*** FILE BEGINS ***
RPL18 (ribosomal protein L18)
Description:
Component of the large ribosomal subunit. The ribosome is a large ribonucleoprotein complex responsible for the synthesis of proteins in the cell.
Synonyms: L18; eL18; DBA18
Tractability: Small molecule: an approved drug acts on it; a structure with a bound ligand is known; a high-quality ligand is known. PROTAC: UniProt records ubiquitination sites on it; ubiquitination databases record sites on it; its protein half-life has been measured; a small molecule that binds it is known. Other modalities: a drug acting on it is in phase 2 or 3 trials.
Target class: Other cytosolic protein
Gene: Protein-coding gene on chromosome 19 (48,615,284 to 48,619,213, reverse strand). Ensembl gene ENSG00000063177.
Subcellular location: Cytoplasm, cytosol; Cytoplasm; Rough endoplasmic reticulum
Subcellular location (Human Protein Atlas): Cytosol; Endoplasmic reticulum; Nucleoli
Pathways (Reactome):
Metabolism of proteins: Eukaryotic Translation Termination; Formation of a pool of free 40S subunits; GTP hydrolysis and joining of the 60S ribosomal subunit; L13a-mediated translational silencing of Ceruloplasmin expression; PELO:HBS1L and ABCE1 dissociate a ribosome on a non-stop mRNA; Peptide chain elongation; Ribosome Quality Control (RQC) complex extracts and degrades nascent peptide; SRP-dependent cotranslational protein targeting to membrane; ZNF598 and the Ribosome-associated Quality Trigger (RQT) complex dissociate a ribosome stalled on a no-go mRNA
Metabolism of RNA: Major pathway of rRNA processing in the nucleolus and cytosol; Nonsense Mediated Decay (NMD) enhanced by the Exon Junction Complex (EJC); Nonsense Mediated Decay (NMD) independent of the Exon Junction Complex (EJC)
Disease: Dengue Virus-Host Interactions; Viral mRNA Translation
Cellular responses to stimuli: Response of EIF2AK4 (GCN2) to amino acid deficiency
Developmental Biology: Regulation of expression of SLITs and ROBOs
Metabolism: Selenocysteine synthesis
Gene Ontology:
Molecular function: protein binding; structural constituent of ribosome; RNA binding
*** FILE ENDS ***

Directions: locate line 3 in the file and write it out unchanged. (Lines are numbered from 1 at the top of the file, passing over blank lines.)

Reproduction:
Component of the large ribosomal subunit. The ribosome is a large ribonucleoprotein complex responsible for the synthesis of proteins in the cell.